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Trees - Beautiful one day, disastrous the next

 by John Dowling www.abis.com.au

Homeowners are being warned to be on the lookout for a garden menace that could cost thousands of dollars if left unchecked. Building Inspectors are calling on homeowners to protect their investment through the careful management of trees. A recent survey estimated that up to 70% of all subsidence cases are blamed on unmanaged trees; particularly in drought conditions and in reactive soils.

When a tree removes moisture from the soil through its roots it can reduce support for the building's foundations. This can go unnoticed until there is ground movement, such as a tremor or even a large vehicle passing by, which can cause significant structural damage.

If you are looking to remedy the problem by simply removing the offending tree you are still at risk of causing costly damage and reducing the aesthetic appeal of the house to potential buyers.

"Heave" can occur when a tree is removed and the shrunken area of soil expands as moisture returns. This effect can be as damaging to foundations as subsidence and is a common error made by concerned homeowners.

Equally, in some councils, homeowners may be unaware that the tree is protected by a tree preservation order (TPO). Altering or removing a tree that is subject to a TPO, could land the homeowner with a very heavy fine.

Trees are also a threat to neighbouring properties and could leave individuals liable to any damage caused by roots or falling branches.

Many homeowners don't consider the potential impact trees have on the value of their property. It's a catch 22 situation with trees having the potential to cause thousands of dollars of damage at the same time as adding aesthetic value to the house.

The solution is to carefully manage existing trees and ensuring that if planting new ones, you have the right trees in the right environment.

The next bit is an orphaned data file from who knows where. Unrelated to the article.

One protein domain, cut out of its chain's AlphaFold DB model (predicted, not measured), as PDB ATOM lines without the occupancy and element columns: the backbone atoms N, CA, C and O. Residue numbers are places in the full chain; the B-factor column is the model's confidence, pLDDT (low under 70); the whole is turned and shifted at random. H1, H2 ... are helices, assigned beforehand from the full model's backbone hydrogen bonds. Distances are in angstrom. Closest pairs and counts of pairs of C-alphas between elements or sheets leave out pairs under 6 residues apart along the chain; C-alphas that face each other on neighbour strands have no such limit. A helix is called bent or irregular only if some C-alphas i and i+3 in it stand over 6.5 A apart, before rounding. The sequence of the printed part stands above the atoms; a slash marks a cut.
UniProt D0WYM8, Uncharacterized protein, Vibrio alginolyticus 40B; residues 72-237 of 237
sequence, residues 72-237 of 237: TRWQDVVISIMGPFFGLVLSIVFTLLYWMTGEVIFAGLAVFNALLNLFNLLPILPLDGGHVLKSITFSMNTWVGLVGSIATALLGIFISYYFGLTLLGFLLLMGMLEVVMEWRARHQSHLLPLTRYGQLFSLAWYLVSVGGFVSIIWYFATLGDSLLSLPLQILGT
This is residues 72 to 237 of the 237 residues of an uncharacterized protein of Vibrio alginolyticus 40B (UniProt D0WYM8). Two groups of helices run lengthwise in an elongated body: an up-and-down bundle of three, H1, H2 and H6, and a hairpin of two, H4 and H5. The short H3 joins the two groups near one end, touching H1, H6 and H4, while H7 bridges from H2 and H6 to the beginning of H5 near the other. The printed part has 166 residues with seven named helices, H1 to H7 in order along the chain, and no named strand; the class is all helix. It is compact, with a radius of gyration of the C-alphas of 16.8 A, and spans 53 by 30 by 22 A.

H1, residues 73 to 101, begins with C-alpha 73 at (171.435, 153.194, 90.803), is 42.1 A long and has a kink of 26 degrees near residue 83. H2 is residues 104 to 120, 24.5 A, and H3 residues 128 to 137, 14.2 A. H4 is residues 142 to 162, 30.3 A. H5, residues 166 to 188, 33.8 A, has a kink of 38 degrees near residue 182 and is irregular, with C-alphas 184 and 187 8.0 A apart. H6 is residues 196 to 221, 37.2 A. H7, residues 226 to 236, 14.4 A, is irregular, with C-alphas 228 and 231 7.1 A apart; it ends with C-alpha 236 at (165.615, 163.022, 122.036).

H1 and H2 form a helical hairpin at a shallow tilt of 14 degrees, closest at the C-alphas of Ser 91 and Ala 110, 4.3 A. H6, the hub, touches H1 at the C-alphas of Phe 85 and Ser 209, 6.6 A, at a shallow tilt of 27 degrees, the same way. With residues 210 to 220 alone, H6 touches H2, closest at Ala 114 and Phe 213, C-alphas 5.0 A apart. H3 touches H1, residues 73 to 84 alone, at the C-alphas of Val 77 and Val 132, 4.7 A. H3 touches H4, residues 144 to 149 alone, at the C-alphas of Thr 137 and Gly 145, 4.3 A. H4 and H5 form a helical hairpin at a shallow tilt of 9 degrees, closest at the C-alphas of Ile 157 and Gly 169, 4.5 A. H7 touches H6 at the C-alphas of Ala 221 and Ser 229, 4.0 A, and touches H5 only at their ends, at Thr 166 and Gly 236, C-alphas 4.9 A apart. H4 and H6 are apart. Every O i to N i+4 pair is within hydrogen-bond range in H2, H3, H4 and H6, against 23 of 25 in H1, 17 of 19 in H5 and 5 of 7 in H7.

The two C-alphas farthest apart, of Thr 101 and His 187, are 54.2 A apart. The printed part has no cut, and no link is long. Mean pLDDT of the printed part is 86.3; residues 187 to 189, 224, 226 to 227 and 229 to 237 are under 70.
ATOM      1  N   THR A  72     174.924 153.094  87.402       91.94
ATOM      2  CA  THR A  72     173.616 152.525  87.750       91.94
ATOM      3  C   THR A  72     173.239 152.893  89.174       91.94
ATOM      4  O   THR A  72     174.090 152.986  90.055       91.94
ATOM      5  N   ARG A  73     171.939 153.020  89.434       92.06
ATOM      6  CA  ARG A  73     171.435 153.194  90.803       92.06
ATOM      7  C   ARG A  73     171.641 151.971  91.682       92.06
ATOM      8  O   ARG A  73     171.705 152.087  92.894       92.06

A survey can reveal how surrounding trees could be affecting your property. If there is danger of damage, a qualified tree specialist can be brought in to provide advice and carry out work.

Here are a few tips for homeowners looking to protect their property from potential tree damage:

  • Examine the condition of your trees. Look out for danger signs such as dead branches, splits in trunks or branches and fungus.
  • Effectively manage your trees. Pruning the leaf area and keeping a small and tidy tree reduces its need for water and can ensure the ground surrounding your foundations is not supporting a lot of growth.
  • Avoid planting fast growing trees. Although they mature quickly they can become hard to manage.
  • Be considerate and courteous to neighbours when planting, removing or managing trees. As well as being liable for any damaged caused, you must consider right to light and maintenance issues.
  • Take into account the mature size and spread of the tree. Trees that may have been a safe distance from the house when planted, can be a potential threat when fully mature.

When choosing a tree it should be remembered that those which shed their leaves in the autumn can fill gutters with debris and any tree which extends above gutter level poses the risk of damage to gutters and roof if branches get too close.

The increase in high winds and storms in recent years makes such damage a real possibility even when trees appear